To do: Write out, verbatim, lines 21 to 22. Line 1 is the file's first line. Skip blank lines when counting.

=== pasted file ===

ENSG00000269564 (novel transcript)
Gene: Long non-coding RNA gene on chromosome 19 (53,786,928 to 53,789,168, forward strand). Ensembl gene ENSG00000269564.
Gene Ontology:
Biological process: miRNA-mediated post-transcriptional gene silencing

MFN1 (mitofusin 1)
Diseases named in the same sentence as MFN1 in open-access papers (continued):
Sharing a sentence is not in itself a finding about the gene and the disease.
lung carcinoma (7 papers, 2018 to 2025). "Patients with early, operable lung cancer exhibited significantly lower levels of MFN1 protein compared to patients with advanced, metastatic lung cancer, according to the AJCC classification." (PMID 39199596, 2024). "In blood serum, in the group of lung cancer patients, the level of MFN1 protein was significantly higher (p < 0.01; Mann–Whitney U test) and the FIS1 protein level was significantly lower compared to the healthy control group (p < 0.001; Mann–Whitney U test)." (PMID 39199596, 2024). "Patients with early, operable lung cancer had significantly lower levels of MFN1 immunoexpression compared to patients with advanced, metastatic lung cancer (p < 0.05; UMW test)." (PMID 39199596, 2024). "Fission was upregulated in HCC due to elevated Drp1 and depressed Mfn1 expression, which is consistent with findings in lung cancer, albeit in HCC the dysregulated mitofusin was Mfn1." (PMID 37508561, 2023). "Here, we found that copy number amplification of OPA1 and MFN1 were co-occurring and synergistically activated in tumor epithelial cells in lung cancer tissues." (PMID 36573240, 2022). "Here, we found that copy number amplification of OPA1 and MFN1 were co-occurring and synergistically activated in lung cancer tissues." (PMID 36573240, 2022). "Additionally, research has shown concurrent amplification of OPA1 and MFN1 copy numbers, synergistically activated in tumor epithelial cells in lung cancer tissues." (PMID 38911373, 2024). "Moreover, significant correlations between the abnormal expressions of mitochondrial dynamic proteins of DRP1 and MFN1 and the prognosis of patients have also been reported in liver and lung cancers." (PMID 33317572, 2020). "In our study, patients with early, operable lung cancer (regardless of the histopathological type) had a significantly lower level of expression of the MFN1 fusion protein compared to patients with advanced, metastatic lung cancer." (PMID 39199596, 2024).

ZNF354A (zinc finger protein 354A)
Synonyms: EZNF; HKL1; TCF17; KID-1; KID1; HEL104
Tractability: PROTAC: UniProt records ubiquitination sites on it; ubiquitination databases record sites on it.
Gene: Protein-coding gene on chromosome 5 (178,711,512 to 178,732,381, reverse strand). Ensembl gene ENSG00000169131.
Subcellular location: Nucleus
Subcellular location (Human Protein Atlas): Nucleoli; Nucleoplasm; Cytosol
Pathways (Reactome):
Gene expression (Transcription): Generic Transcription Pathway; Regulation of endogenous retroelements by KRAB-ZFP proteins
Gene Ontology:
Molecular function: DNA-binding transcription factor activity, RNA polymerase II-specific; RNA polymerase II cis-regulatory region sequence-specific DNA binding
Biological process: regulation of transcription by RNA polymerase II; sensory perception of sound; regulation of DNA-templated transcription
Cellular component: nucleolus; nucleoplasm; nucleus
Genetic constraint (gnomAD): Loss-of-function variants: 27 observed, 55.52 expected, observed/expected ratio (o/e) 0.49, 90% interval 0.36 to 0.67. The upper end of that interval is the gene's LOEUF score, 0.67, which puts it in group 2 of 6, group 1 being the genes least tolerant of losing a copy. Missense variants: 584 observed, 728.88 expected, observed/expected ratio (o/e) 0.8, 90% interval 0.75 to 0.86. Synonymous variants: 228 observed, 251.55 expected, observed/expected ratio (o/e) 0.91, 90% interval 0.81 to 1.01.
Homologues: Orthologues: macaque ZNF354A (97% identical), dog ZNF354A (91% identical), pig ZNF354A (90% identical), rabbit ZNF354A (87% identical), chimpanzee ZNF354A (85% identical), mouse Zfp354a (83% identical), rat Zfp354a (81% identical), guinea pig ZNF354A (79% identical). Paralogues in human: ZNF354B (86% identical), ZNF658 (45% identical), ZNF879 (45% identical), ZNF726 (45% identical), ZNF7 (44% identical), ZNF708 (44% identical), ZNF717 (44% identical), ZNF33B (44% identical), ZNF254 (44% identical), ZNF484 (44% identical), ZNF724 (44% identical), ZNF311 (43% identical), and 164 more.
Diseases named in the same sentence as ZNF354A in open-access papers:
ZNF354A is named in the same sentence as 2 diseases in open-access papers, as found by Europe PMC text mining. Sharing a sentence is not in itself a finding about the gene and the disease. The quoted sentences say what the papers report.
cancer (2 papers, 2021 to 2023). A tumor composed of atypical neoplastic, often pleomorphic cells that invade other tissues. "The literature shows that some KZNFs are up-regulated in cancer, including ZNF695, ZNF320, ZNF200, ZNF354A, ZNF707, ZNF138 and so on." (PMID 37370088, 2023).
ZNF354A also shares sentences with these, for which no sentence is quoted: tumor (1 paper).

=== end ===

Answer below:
Genetic constraint (gnomAD): Loss-of-function variants: 27 observed, 55.52 expected, observed/expected ratio (o/e) 0.49, 90% interval 0.36 to 0.67. The upper end of that interval is the gene's LOEUF score, 0.67, which puts it in group 2 of 6, group 1 being the genes least tolerant of losing a copy. Missense variants: 584 observed, 728.88 expected, observed/expected ratio (o/e) 0.8, 90% interval 0.75 to 0.86. Synonymous variants: 228 observed, 251.55 expected, observed/expected ratio (o/e) 0.91, 90% interval 0.81 to 1.01.
Homologues: Orthologues: macaque ZNF354A (97% identical), dog ZNF354A (91% identical), pig ZNF354A (90% identical), rabbit ZNF354A (87% identical), chimpanzee ZNF354A (85% identical), mouse Zfp354a (83% identical), rat Zfp354a (81% identical), guinea pig ZNF354A (79% identical). Paralogues in human: ZNF354B (86% identical), ZNF658 (45% identical), ZNF879 (45% identical), ZNF726 (45% identical), ZNF7 (44% identical), ZNF708 (44% identical), ZNF717 (44% identical), ZNF33B (44% identical), ZNF254 (44% identical), ZNF484 (44% identical), ZNF724 (44% identical), ZNF311 (43% identical), and 164 more.